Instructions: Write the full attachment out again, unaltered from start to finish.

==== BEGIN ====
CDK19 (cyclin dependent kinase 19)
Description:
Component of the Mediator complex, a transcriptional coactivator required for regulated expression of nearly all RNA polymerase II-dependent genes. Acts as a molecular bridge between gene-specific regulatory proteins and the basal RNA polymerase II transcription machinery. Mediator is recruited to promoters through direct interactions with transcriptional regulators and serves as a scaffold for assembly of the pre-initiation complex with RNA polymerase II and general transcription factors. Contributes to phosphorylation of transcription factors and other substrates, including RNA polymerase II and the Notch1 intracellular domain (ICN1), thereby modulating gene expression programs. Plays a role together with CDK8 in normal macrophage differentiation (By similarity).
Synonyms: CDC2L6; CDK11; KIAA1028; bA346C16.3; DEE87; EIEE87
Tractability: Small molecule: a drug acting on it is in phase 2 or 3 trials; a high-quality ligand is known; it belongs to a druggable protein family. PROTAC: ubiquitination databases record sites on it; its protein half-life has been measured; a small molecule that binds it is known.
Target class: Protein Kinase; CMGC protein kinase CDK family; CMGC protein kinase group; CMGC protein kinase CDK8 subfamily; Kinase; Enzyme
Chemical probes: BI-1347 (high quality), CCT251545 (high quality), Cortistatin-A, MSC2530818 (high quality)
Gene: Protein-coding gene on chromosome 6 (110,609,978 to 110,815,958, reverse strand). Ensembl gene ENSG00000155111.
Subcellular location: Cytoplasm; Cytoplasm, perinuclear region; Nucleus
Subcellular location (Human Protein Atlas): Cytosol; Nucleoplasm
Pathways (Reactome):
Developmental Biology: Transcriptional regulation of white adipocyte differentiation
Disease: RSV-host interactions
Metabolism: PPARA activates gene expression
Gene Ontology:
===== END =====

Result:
CDK19 (cyclin dependent kinase 19)
Description:
Component of the Mediator complex, a transcriptional coactivator required for regulated expression of nearly all RNA polymerase II-dependent genes. Acts as a molecular bridge between gene-specific regulatory proteins and the basal RNA polymerase II transcription machinery. Mediator is recruited to promoters through direct interactions with transcriptional regulators and serves as a scaffold for assembly of the pre-initiation complex with RNA polymerase II and general transcription factors. Contributes to phosphorylation of transcription factors and other substrates, including RNA polymerase II and the Notch1 intracellular domain (ICN1), thereby modulating gene expression programs. Plays a role together with CDK8 in normal macrophage differentiation (By similarity).
Synonyms: CDC2L6; CDK11; KIAA1028; bA346C16.3; DEE87; EIEE87
Tractability: Small molecule: a drug acting on it is in phase 2 or 3 trials; a high-quality ligand is known; it belongs to a druggable protein family. PROTAC: ubiquitination databases record sites on it; its protein half-life has been measured; a small molecule that binds it is known.
Target class: Protein Kinase; CMGC protein kinase CDK family; CMGC protein kinase group; CMGC protein kinase CDK8 subfamily; Kinase; Enzyme
Chemical probes: BI-1347 (high quality), CCT251545 (high quality), Cortistatin-A, MSC2530818 (high quality)
Gene: Protein-coding gene on chromosome 6 (110,609,978 to 110,815,958, reverse strand). Ensembl gene ENSG00000155111.
Subcellular location: Cytoplasm; Cytoplasm, perinuclear region; Nucleus
Subcellular location (Human Protein Atlas): Cytosol; Nucleoplasm
Pathways (Reactome):
Developmental Biology: Transcriptional regulation of white adipocyte differentiation
Disease: RSV-host interactions
Metabolism: PPARA activates gene expression
Gene Ontology: